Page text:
Artisan cheesemakers let the milk dictate how the cheese will be
made and aged, which invariably leads to variations in taste across
Nathan was a CPA and portfolio manager with an investment
advisory firm before getting into the cheesemaking business.
“I started making cheese in my spare time as a serious hobby
with the expectation that it might become a second career once I
retired from my day job,” he says.
He started with a few weekend cheesemaking workshops,
attended an intensive program at the Sterling College Artisan
Cheese Institute in Vermont, and in 2017 completed an advanced
program at Westminster Artisan Cheesemaking taught by cheese-maker
Far left: Butter muslin is used for draining, pressing and bandaging both hard and soft
cheese. The tight weave strains excess liquid while preserving vital moisture and butterfat.
Above left: Milk from local dairy herds produces seasonal and regional flavors. Left:
Mozzarella being produced at a shop in Colorado.
A deep love of the end product seems to be the motivating fac-tor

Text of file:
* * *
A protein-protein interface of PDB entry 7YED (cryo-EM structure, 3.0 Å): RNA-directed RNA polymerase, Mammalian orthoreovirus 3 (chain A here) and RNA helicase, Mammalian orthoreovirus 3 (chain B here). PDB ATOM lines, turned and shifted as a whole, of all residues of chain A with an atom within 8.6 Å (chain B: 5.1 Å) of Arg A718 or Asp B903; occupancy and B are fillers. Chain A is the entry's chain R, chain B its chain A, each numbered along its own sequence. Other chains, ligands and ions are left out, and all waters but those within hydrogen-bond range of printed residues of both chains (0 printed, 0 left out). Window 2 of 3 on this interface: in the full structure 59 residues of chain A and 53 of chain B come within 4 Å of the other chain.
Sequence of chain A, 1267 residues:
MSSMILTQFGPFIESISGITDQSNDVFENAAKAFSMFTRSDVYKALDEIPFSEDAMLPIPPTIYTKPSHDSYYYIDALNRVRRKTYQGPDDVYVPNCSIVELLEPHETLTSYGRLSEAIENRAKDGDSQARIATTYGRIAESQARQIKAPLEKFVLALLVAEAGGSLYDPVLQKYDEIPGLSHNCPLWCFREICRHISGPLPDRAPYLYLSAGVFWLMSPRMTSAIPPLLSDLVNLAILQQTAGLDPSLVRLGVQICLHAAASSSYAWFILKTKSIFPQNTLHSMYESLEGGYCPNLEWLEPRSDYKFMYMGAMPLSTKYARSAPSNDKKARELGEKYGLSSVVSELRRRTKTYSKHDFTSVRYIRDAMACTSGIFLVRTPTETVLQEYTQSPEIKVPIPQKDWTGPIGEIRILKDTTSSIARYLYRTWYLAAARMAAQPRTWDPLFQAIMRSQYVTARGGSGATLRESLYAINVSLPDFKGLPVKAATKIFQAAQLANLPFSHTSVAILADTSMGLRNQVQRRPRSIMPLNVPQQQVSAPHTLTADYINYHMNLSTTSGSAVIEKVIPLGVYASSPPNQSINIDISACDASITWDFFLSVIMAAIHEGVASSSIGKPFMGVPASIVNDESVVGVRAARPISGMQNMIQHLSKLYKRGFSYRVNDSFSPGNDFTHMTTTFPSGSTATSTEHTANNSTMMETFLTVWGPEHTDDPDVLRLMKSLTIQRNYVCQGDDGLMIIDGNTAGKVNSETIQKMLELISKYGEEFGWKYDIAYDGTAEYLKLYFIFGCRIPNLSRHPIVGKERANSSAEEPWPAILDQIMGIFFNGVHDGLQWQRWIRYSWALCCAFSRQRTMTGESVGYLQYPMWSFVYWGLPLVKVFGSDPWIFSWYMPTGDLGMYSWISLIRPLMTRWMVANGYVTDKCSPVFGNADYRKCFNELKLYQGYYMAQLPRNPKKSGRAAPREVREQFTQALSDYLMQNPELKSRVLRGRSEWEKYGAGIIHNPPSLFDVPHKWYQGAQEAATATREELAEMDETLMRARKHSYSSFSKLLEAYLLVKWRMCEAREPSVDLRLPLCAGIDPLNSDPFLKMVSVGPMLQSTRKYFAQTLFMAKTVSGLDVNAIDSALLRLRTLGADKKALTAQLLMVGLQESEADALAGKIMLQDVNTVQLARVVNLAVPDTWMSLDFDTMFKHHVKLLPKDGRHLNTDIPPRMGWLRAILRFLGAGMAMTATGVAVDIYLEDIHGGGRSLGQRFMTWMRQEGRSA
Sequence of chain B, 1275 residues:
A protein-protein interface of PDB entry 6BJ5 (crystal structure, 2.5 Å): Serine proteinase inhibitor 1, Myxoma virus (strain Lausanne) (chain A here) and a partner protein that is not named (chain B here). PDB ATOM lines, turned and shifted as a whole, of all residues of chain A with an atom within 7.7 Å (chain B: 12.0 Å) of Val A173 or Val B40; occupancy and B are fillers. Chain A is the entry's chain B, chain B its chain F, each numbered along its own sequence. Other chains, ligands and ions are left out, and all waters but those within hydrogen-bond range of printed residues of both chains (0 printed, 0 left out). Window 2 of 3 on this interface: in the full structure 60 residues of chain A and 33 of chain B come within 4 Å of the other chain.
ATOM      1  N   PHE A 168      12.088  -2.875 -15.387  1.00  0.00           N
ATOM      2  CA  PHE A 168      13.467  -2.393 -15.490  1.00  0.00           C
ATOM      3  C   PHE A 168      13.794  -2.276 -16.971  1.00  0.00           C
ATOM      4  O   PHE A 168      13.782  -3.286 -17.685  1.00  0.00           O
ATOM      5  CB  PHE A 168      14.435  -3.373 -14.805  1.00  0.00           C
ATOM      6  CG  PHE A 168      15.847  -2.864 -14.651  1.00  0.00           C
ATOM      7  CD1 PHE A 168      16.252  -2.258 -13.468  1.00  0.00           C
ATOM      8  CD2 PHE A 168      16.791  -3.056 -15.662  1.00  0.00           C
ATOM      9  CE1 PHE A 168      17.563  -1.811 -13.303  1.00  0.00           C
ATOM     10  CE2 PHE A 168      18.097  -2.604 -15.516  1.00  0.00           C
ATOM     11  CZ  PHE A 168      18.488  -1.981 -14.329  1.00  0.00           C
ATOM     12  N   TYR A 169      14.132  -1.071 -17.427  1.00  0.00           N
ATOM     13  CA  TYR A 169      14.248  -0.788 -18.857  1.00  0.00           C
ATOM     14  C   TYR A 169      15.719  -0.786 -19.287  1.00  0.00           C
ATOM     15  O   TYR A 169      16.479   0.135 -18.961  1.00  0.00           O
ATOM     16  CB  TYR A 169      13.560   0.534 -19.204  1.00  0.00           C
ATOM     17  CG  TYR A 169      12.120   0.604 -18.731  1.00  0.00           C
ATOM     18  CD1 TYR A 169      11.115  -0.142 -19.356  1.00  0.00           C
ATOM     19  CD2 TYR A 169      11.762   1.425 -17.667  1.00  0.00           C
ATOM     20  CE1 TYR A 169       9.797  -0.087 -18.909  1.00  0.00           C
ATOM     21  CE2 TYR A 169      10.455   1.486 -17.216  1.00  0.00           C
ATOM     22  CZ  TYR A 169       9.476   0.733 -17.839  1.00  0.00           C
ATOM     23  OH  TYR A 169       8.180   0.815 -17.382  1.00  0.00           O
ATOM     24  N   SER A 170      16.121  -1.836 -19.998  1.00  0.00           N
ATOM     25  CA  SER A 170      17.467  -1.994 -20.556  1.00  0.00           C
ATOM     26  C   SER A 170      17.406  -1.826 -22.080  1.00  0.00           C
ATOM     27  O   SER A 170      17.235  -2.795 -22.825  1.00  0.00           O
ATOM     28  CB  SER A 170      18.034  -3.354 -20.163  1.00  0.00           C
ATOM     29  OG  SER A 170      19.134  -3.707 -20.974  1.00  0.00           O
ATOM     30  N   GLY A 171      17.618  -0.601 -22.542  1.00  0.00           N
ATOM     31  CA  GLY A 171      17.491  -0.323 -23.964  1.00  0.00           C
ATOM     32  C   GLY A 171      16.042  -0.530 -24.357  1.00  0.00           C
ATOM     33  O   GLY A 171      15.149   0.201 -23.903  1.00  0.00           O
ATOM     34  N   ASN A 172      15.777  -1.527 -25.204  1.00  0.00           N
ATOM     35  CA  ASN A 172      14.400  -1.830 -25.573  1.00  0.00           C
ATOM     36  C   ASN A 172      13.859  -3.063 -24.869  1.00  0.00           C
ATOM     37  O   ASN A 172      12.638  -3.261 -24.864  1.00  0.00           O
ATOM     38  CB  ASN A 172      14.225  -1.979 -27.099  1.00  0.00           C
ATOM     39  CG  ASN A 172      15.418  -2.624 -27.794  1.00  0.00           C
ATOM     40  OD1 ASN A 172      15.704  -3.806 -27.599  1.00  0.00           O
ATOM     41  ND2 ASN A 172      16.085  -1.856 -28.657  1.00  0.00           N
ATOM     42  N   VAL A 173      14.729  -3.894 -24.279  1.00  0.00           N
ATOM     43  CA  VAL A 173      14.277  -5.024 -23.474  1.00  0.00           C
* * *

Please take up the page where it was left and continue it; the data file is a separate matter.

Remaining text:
for artisan cheesemakers in North Carolina. Given the levels of
complication involved in setting up a cheesemaking operation, it’s
certainly not because they saw it as a way of making a quick buck.
“I believe true artisan cheesemaking is where a skilled cheese-maker
creates and ages delicious small batches of cheese from a
local dairy herd cow, buffalo, sheep or goat allowing the seasonal
and environmental variations in milk composition and flavor to
be expressed in the cheese,” says Richard Nathan of Second Act
Artisan Cheese in Raleigh. “The true artisan cheesemaker will tell a
culinary story of the local terroir in their cheese, including the local
forage on which the animals graze, local bacteria, and mold that
adds complexity and flavor to the cheese throughout the process.